The upshot of all that legalese is that in all countries subscribing to these UN rules, and that’s pretty much everywhere outside the U.S. and Canada, any changes to type-approved components and systems may result in a loss of type approval if the changes are made without a new or updated type approval. An that means any changes, whether mechanical or electrical, analog, or digital, by hand, or over the air. To update that change of brake performance on cars exported to Europe for instance, Telsa would have to find a technical service that tests, documents, and certifies the performance characteristics, and then its Dutch regulator would have to issue a new, or amended type approval good for all of the EU, experts at various OEMs tell me to a man and woman. For countries that do not automatically accept an EU WVTA , additional steps would be required.
If you have followed this so far without your eyes glazing over, you probably will ask: “What’s keeping the daft and greedy OEMs from doing OTA if they have the damned approval?” Well, many regulators simply don’t like OTA updates at all, except for stuff like the entertainment and navigation systems. They prefer that the update is made in the shop, where the problem can be fixed in case the updated component is bricked.
But whoa, will you ask, Tesla Model S and X have been exported to many countries, including the EU, with OTA, and why is nobody creating a stink?
When I put that question to my panel of anonymous experts at various OEMs, much eye-rolling ensued. “They are such a young company,” I heard. Does nobody raise the issue for fear of hitting a baby? Well, yes, I was told, and it’s bad PR to be the grinch. Occasionally, software changes performed at the shop also don’t come with the requested paperwork, conceded a candid correspondent, “and nobody wants to rock the apple cart.” Nevertheless, Tesla runs a the considerable risk of business disruption should a severe accident lead to the surprising revelation that a type-approved vehicle was changed without the proper permits.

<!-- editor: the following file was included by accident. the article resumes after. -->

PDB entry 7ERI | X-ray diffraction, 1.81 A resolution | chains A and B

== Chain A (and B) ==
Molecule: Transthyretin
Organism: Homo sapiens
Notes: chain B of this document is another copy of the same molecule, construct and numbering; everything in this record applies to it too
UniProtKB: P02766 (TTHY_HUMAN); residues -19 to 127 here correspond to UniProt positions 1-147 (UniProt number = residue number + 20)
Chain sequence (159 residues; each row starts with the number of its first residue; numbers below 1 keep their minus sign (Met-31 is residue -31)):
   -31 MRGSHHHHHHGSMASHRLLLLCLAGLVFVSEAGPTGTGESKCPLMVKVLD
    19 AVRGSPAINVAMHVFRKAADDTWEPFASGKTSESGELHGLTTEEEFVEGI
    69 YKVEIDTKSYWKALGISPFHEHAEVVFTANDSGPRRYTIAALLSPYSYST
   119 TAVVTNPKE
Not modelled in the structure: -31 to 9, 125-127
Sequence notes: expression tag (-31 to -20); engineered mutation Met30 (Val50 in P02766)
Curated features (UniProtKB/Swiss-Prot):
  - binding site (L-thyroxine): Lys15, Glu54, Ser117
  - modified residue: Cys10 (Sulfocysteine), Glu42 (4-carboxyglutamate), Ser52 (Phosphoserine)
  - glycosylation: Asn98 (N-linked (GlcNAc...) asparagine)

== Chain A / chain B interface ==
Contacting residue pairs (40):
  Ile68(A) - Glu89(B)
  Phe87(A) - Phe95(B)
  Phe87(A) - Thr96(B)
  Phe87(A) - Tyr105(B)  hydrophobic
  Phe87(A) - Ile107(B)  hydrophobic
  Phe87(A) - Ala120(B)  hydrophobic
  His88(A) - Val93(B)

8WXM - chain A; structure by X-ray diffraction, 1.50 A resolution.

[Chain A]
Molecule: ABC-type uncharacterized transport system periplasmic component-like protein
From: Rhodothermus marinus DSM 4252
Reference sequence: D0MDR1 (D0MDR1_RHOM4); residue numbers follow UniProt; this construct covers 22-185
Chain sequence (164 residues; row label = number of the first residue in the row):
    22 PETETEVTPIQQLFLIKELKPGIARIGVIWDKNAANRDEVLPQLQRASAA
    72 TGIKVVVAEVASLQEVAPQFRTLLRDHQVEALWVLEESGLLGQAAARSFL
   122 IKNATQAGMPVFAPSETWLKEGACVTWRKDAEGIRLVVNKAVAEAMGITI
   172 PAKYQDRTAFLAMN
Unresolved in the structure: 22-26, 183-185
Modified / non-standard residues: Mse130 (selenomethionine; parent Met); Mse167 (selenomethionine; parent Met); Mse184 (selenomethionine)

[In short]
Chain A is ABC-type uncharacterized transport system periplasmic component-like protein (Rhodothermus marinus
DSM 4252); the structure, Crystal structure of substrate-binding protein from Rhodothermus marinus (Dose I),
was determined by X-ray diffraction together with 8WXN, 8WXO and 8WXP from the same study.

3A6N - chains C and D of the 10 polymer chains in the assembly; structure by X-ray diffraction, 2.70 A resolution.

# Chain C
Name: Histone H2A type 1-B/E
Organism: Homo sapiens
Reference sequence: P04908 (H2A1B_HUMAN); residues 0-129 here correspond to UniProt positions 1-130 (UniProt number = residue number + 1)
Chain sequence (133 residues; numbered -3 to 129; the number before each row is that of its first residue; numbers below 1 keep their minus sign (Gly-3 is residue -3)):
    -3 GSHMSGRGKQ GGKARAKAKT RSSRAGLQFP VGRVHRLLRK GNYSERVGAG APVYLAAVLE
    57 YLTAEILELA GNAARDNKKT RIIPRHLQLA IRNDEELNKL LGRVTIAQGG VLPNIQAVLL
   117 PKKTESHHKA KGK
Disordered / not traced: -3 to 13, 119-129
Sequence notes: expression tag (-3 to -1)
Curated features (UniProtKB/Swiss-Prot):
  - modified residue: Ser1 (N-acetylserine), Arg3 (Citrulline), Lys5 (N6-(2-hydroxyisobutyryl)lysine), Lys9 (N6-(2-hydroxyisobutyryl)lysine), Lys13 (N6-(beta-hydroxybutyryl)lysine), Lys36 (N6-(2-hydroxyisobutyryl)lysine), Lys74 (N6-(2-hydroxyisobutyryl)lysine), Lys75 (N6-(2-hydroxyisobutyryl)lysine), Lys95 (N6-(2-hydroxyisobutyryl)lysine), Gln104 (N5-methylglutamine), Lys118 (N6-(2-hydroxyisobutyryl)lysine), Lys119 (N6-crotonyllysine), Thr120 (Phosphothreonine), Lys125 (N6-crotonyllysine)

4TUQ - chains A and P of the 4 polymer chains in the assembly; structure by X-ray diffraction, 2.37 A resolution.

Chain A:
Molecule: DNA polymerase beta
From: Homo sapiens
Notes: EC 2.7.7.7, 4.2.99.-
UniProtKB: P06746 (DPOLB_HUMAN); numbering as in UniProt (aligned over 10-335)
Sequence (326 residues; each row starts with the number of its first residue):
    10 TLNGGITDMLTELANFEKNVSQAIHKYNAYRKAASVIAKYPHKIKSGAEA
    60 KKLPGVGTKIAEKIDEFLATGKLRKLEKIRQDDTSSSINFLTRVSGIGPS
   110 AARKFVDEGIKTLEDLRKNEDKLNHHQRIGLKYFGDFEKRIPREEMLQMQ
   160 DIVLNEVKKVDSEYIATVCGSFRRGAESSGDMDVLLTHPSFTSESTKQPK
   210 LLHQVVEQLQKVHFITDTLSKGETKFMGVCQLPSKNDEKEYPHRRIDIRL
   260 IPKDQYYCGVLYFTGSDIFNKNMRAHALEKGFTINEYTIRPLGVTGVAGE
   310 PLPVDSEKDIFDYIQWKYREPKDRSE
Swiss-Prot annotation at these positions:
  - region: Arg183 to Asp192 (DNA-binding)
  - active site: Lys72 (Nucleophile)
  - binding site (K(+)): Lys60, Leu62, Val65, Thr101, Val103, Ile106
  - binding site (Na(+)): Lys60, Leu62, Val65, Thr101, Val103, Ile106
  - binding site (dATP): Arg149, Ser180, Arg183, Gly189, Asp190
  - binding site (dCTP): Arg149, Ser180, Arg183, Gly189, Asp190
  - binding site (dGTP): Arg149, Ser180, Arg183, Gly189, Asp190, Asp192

Tesla won’t have OTA all by itself in the future. Probably prodded by the Californians, stakeholders around the world have been discussing since 2016 how to bring the wild-west OTA in compliance. Draft regulations are floating around, and a subcommittee working on pilot tests will meet next week in Paris. A final regulation that would make OTA acceptable in regions subscribing to the UN ruleset is possible (but not likely) by the end of 2019. At that point, countries and regions would have to adopt the new regulation (along with another one pertaining to cyber security) into their laws. Realistically, this is unlikely to happen before 2021, most experts opined.
A new OTA regulation would not automatically mean that OEMs can willy-nilly send updates without the proper paperwork. It is widely expected that the final OTA UN regulation will continue the requirement that type-approval relevant updates need an updated type approval. “Manufacturers should be required to submit relevant documents to the approval authority/technical services from the requirement analysis phase to the implementation phase,” a position paper circulated among OTA stakeholders states. The OTA regulation may even make future type approvals more complicated and take longer. If, for instance, the software change improves the render quality of a LIDAR system, it would affect the performance of braking and steering, says the paper, and it concludes that “the highly coupled nature of automotive subsystems would require software updates/changes to be considered not as standalone/retrofit changes but as complete system changes, which requires impact analysis studies on the effect of the changes.”
While I had their ear, I asked my panel of experts whether they are too stupid to update a vehicle over the air. “Of course not,” they answered to no-one’s surprise. Wireless is not much more involved than via a cable. Of course, the vehicle must be equipped with the proper interface. Expect OTA to appear in new models soon on a test basis, and en masse after the new regs are in effect.
Now what about the shops? Won’t dealers be opposed to losing service revenue, and the opportunity to sell us a “new set of rotors now that the car is in the shop?” That was - after all, we were off the record – readily conceded. The benefits of OTA would far outweigh the lost, I heard, and with a few smiles, it was suggested that with OTA, OEMs could now charge customers directly for upgrades, just like Tesla does.
You’re asking for Tesla’s answer to the whole issue? Good question. I asked Tesla weeks ago for a comment “on the subject of post-homologation changes that could violate EU and UNECE rules unless properly papered.” Tesla’s spokesperson Danielle Meister asked for my deadline. I said Friday last week. No answer was received, neither before, nor after last Friday.